People at high risk of stroke due to blocked blood vessels in the brain benefit from successful stent placement, according to a study published in the Feb. 6, 2007, issue of Neurology, the scientific journal of the American Academy of Neurology.
“Before now it’s been unclear whether people with severe artery blockage, an important cause of stroke, had a higher subsequent stroke risk after angioplasty and stent placement than people with moderate blockage,” said study author Wei-Jian Jiang, MD, with the Beijing Tiantan Hospital at the Capital University of Medical Sciences in Beijing, China. “This study shows people with severe blockage do not have a higher subsequent stroke risk after stent placement.”
For the study, researchers in Beijing evaluated 213 people who had received a stent, which is an expandable wire form used to open up a narrowing or totally obstructed blood vessel. Stents are inserted in the blood vessels through an artery-opening procedure called angioplasty. Of the group, 121 people had severe artery blockage of more than 70 percent, while 92 people had moderate blockage of 50 to 69 percent. Their ages ranged from 20 to 79.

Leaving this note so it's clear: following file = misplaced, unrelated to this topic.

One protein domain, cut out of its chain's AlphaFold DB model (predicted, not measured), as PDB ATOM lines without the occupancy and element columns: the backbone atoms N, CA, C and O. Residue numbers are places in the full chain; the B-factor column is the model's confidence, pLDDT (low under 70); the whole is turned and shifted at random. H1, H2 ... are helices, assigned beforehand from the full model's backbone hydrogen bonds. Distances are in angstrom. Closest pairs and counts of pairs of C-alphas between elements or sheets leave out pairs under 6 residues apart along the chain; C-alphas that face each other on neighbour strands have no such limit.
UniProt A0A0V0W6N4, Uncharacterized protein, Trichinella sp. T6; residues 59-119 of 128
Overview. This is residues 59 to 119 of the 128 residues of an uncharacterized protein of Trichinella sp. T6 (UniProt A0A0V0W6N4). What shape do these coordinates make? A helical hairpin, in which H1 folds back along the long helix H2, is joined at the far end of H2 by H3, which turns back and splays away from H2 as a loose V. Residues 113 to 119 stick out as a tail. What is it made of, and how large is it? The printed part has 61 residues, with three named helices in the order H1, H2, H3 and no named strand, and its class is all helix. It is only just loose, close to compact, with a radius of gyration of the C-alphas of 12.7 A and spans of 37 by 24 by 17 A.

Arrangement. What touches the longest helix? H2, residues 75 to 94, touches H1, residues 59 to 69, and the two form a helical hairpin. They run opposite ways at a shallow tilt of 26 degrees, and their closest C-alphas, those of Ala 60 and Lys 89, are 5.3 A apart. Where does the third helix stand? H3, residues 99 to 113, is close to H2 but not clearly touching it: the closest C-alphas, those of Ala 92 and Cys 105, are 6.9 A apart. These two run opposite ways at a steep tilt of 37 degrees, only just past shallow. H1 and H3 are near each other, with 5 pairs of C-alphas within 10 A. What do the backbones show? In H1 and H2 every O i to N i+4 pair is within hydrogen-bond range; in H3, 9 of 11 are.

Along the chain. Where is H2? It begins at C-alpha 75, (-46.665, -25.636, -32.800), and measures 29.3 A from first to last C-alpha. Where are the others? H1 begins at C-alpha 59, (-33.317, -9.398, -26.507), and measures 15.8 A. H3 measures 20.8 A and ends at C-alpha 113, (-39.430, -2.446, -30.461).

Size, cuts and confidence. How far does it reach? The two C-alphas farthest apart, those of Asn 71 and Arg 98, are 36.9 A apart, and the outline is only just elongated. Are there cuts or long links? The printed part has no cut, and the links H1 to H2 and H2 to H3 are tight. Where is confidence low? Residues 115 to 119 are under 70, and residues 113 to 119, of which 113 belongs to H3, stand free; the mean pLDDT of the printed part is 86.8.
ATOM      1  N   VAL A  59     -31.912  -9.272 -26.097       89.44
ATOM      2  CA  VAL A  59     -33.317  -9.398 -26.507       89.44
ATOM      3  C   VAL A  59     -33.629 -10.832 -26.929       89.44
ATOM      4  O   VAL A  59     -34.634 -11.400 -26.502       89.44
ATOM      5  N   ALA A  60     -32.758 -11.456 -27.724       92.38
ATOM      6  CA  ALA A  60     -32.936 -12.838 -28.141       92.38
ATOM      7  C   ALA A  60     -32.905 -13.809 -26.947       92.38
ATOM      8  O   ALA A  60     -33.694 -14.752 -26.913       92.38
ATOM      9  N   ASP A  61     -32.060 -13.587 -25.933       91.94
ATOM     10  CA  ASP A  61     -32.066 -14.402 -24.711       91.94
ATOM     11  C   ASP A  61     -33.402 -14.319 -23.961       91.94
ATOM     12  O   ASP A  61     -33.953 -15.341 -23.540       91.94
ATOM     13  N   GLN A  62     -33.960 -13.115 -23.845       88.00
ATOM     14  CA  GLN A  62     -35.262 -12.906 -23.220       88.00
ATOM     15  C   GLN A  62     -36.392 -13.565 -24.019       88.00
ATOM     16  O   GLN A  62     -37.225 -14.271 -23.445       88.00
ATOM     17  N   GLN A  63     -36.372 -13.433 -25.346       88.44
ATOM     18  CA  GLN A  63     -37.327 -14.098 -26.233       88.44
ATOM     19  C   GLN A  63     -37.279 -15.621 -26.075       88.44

The study found the risk of stroke for people with severe blockage was 7.2 percent at one year after stent placement and 8.2 percent at two years after placement. That compares to the moderate blockage group, which had a 5.3-percent risk of stroke at one year after stent placement and 8.3 percent at two years after placement.
“There was no significant difference in the risk of stroke between the two groups after stent placement,” said Jiang. “These similar results suggest while patients with severe blockage benefit from stents, patients with moderate blockage may not, since our study shows the degree of artery blockage isn’t a predictor of stroke risk after stent placement.”
Jiang says a clinical trial is needed to determine the benefits of stents in people with severe artery blockage before it can be used as a routine procedure.